Interviewed by
Lillian Hoddeson
Interview date
Location
Santa Fe, New Mexico
Abstract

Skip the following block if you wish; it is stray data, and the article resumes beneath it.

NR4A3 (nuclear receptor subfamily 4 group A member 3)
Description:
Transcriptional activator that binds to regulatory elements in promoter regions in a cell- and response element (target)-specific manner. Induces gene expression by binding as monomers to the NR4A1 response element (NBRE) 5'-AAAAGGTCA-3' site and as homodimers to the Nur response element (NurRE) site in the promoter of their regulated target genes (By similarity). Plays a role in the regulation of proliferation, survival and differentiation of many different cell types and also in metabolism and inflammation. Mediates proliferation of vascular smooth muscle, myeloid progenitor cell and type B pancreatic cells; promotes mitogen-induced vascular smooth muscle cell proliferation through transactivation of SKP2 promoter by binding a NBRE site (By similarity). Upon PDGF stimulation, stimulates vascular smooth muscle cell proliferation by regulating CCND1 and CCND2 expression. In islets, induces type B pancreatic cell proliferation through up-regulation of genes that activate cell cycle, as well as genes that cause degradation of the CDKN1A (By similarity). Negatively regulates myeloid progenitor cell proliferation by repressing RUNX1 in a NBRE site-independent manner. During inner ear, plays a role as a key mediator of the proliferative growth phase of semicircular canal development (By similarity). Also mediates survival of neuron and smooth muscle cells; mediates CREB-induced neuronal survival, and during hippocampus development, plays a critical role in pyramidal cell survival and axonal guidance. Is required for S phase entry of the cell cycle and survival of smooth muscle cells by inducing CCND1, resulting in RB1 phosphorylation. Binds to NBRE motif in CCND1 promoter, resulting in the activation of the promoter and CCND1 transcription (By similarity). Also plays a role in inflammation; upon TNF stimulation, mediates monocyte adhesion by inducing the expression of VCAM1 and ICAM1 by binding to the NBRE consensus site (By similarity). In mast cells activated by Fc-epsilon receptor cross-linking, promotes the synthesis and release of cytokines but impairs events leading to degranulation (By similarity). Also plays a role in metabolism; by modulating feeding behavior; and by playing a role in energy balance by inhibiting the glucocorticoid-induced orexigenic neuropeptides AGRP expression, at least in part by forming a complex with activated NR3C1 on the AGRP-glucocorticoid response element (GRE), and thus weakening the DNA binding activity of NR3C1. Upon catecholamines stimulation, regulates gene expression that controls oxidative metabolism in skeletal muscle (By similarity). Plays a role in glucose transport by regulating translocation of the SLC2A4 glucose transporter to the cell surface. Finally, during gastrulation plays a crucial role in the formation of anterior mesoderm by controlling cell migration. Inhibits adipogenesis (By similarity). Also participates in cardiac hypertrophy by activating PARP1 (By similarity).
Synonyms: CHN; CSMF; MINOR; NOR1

This interview is part of a series conducted during research for the book Tunnel Visions, a history of the Superconducting Super Collider. It also covers a range of other topics concerning George (Jay) Keyworth’s service between 1981 and 1985 as science advisor to President Ronald Reagan. Keyworth recounts his previous career at Los Alamos Scientific Laboratory, his selection as science advisor, his access to White House policymaking via counselor to the president Ed Meese, and his own interactions with Reagan. He notes that Reagan had a faith in technological ingenuity as part of a broadly optimistic outlook on humanity. Keyworth also discusses his strong relationship with engineer and executive David Packard as well as deliberations concerning stealth technology, missile basing, the AIDS crisis, and space policy. He expresses disdain for the space station and space shuttle programs and his regret that the Reagan administration did not do more to reform NASA. He recalls spending political capital securing White House support for basic research, including the SSC and funding increases for the National Science Foundation. He argues that Brookhaven National Lab’s Isabelle collider was poorly justified whereas the SSC was an ambitious and inspiring project. Keyworth asserts that he was able to commit the White House Office of Management and Budget to pursuing the SSC before he was assigned full-time to working on the Strategic Defense Initiative ballistic missile defense program in 1983.